Wednesday, June 27, 2007
Chapter 5 from: J.J. Ray (Ed.) "Conservatism as Heresy". Sydney: A.N.Z. Book Co., 1974
IN DEFENCE OF FRENCH NUCLEAR TESTS
By John Ray
Amid all the recurrent hysteria about French nuclear tests some very pertinent considerations appear conveniently to have been forgotten. The first is that the French do have a very good reason for continuing to want these tests. To many plastic radicals the very idea of a French nuclear deterrent seems hilarious. What purpose could a French bomb serve in comparison with the overwhelming might of the U.S.A. and the U.S.S.R.? How many times over do we need to be able to destroy ourselves?
Viewed through French (or even European) eyes, however, the question is altogether different. It centres on the reliability of the U.S.A. It didn't come to the help of Europe for several years during the two world wars. Why should Europeans believe that it will do differently in the next one? In the next one, however, even half an hour might be too long to wait. In a limited Russian attack Europe certainly could rapidly be subjugated using nuclear weapons and America might be very tempted not to 'escalate' the war by unleashing its missiles on Russia. Isolationist America is a weak reed indeed for Europe to lean on. In these circumstances Europe must have a deterrent of its own. It is like a crab without a shell until it does.
But how credible is the French deterrent? It doesn't really need to be very credible. Just the chance of one H-bomb exploded over Moscow would surely be enough to restrain any Russian military adventurousness. Missiles are still hard to intercept and only one of the French missiles has to get through to make the gain not worth the cost.
Realising all this then, we can see that France is being far from unreasonable. Indeed what can we expect any member of such a traditionally proud race as the French to think of a deliberate attempt by others to prevent him from having the protection that other nations have already acquired for themselves? This is a point that should be stressed: the U.S.A. and Britain are deliberately trying to exclude France from the nuclear club. If the U.S.A. were willing to share with France the nuclear secrets it already shares with Britain, there would be no need for the French tests. Protests about the Pacific tests should be made as vigorously at the American embassy as the French.
Indeed, pressure on the Americans does seem the most reasonable strategy for those who oppose further tests. France is by now so well and truly in the nuclear club that continued American refusal to share its secrets makes no sense at all. 'Proliferation' has already occurred. It is too late to prevent it. There is even a precedent (Britain) for such sharing once a country has attained independent nuclear capability.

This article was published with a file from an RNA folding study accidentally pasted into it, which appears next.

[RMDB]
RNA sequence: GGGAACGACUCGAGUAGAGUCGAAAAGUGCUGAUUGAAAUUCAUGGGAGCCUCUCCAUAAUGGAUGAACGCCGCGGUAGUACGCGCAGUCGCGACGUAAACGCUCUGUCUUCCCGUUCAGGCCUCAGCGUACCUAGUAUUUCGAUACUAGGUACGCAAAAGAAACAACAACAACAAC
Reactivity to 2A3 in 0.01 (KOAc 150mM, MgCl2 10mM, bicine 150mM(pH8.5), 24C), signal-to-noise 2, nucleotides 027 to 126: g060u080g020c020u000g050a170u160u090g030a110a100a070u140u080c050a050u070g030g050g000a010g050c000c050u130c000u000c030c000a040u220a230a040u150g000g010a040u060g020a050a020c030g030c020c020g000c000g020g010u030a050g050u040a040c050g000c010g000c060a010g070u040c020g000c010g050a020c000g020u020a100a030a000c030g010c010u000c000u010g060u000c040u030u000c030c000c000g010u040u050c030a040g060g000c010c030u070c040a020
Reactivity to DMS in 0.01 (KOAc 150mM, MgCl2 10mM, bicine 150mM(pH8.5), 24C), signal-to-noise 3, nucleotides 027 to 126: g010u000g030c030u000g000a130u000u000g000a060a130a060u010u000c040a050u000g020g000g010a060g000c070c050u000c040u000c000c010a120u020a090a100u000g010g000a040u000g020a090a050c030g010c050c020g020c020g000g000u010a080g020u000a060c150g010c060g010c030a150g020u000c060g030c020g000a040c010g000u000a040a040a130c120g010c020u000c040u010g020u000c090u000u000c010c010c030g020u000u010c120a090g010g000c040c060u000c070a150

Another thing we need to look at, however, is just how dangerous the French tests are. It should be remembered that they are estimated to increase radiation levels here by only one hundredth of the background radiation level. We all are exposed to radiation from natural sources for every day of our lives. In comparison, the French tests are neither here nor there. If someone is really, worried about radiation causing his wife to have a miscarriage (with a radiation-damaged ovum or zygote your wife probably wouldn't even know she had a miscarriage anyhow. It would just be part of a normal period) he would do more good by ceasing to wear a luminous wristwatch than by protesting about French tests.
The tales we hear about the damage tests will do to the unborn are in fact one of the less creditable forms of scientific generalisation. They are based on extrapolations that assume that if X amount of radiation causes so much damage then one thousandth of that radiation causes one thousandth of the damage. This ignores the possibility (often asserted) that radiation may have to reach a critical level in order to do any damage at all. If normal scientific caution reigned in place of ideology we would have to say that there is simply no evidence that radiation levels as low as those created by the French tests will do any damage.